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Assyrians are not recognized by any constitution or regime in the region as a distinct ethnocultural group, and when they are mentioned, it is only in terms of their sectarian religious identity.
But Assyrians face obstacles in their claims of indigeneity that are vastly unlike those of indigenous communities in Western countries.
Generally, discourse about indigenous issues works within a European colonial and postcolonial paradigm—that is, case studies of peoples colonized by Europeans dominate the literature, from Native American nations to the Ma’sai of Kenya to the Temuntikans of Costa Rica.
Indigenous peoples such as the Assyrians break the mold of the discussion, because the actions of European colonizers form only one part of the group’s history.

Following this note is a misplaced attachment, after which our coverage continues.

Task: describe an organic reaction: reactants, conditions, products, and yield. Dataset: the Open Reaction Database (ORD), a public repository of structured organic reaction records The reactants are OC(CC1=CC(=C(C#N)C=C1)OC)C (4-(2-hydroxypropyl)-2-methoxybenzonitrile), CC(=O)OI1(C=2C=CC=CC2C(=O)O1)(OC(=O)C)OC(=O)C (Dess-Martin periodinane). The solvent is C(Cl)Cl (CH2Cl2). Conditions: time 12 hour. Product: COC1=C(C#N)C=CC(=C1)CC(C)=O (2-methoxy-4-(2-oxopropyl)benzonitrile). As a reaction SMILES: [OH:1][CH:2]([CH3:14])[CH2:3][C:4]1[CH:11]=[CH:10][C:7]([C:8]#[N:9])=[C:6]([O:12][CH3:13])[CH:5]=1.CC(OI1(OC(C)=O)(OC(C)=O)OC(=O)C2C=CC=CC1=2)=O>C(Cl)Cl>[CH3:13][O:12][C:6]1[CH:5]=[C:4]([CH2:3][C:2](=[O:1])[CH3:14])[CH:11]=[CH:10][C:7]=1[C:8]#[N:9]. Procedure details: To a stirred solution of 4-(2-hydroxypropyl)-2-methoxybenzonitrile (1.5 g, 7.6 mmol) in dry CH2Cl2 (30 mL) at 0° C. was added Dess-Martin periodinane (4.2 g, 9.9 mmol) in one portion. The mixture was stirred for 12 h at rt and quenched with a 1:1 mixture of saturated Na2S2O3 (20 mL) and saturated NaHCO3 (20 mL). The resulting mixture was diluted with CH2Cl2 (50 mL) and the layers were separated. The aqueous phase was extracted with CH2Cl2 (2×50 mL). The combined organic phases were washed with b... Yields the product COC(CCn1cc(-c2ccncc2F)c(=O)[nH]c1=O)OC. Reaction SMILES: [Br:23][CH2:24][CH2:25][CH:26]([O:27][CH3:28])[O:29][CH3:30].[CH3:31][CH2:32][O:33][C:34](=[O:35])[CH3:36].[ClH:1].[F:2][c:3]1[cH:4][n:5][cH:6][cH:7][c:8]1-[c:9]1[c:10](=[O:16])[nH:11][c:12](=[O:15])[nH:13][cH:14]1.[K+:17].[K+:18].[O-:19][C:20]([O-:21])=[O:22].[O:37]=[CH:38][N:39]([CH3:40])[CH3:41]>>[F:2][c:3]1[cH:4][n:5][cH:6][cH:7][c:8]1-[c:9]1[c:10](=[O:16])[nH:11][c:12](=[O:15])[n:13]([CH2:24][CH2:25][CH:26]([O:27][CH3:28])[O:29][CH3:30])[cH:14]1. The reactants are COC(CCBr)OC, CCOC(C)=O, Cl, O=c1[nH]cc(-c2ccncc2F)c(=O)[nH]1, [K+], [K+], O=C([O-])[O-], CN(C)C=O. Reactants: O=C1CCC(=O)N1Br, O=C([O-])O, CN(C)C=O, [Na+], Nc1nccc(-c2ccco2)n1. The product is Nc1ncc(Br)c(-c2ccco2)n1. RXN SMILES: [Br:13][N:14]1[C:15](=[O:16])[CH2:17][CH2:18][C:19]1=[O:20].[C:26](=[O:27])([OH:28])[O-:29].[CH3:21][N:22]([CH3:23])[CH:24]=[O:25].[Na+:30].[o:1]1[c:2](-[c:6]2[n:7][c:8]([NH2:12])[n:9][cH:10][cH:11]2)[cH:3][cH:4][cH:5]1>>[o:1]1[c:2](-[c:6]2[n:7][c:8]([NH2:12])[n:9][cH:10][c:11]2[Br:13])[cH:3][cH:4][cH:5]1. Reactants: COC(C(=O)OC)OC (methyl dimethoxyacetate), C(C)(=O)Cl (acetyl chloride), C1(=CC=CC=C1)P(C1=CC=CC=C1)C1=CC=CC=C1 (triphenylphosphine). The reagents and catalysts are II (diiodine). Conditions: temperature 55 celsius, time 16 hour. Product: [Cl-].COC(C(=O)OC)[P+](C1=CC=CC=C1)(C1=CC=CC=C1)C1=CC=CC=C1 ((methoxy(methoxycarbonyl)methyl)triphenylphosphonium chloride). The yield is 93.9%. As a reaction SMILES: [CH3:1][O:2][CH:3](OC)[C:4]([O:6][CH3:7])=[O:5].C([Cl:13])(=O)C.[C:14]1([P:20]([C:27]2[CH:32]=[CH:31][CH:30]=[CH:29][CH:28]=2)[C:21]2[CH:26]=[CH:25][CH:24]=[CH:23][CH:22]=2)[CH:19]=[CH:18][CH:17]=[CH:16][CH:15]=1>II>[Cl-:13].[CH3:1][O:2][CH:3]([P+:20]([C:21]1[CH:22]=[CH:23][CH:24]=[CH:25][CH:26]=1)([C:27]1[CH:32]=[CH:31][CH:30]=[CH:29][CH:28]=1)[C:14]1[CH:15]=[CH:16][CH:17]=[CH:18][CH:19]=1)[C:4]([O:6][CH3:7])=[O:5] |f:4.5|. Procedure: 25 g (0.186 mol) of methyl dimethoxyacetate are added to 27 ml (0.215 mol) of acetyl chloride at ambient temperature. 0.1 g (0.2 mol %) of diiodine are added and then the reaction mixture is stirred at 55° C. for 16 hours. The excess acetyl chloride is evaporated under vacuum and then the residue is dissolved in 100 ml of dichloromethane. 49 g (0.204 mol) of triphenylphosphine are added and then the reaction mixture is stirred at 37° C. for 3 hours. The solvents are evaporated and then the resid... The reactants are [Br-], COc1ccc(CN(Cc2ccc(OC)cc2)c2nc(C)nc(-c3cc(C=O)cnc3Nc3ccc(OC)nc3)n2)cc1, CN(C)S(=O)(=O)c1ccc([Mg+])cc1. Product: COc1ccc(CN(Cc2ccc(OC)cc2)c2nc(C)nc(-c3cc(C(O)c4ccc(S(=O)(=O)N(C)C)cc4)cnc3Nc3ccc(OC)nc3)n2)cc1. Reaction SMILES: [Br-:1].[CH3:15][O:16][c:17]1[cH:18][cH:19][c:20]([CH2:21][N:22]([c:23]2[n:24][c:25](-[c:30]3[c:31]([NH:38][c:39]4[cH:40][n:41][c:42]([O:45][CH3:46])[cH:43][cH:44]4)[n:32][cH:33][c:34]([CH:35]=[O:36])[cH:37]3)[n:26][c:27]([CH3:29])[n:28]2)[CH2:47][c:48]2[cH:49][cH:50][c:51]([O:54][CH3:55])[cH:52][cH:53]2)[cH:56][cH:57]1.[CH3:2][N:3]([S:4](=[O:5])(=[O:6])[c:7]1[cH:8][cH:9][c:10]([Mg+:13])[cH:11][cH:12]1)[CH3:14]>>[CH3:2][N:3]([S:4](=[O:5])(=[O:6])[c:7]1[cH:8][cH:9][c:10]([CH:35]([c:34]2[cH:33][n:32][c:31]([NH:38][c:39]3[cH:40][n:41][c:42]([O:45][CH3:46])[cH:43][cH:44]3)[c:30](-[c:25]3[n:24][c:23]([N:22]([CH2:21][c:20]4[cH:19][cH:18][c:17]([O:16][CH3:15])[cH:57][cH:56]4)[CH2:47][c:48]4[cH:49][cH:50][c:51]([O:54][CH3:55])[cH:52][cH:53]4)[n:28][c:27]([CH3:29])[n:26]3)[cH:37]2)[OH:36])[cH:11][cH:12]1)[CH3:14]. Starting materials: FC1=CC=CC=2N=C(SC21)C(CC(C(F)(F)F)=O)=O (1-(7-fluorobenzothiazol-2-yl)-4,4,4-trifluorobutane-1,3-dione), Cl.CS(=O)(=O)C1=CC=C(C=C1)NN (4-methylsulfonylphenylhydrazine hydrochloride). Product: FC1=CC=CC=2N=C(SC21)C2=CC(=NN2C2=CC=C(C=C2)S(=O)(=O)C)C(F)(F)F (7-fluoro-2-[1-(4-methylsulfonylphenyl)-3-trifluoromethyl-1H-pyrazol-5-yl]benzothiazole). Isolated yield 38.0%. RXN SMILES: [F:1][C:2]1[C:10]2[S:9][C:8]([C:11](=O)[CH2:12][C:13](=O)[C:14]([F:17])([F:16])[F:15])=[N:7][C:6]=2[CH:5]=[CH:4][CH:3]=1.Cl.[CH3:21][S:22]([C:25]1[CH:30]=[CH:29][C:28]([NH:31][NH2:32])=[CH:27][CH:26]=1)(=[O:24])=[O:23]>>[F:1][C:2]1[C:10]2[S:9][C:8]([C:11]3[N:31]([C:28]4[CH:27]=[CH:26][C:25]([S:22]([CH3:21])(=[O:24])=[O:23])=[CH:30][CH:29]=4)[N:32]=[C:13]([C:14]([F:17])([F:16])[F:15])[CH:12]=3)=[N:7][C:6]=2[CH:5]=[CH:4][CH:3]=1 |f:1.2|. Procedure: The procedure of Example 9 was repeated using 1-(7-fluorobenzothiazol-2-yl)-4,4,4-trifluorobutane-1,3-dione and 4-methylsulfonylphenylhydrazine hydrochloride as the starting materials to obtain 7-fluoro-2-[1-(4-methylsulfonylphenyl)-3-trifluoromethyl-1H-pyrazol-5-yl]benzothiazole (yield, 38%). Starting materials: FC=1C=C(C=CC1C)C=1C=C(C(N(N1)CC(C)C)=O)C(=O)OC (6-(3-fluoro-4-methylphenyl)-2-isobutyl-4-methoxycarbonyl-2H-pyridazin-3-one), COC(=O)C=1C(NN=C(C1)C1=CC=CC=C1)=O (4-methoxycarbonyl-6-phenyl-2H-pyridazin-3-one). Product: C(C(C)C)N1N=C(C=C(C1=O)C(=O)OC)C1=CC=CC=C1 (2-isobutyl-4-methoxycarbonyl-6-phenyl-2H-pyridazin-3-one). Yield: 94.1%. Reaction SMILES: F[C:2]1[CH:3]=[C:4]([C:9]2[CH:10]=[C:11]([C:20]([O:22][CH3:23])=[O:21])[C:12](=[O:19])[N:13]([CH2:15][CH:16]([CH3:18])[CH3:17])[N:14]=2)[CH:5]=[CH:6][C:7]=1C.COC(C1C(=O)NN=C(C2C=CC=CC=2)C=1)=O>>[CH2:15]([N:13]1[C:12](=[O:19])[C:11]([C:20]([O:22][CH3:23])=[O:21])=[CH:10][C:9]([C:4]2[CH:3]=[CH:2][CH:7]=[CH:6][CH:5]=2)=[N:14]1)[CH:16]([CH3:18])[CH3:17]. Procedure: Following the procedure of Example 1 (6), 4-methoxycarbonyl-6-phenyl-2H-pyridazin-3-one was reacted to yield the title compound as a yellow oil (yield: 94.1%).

Their antiquity and distinctiveness remained invisible, drowned out by the focus on the Arab and Kurdish character of the region. First, the Kurds continue to command political and popular attention in the region.
In other words, colonization is not a solely European-oriented matter.
Most of the voices that have addressed indigeneity in the Middle East have arisen from the debate over the Israel/Palestine question.
Their trials and tribulations are real, but they outshine others because of their geopolitical significance—now largely accepted in such spheres as academia, media, culture, and literature.
Second, the Kurds are viewed as the major ethnic group in the region without a homeland.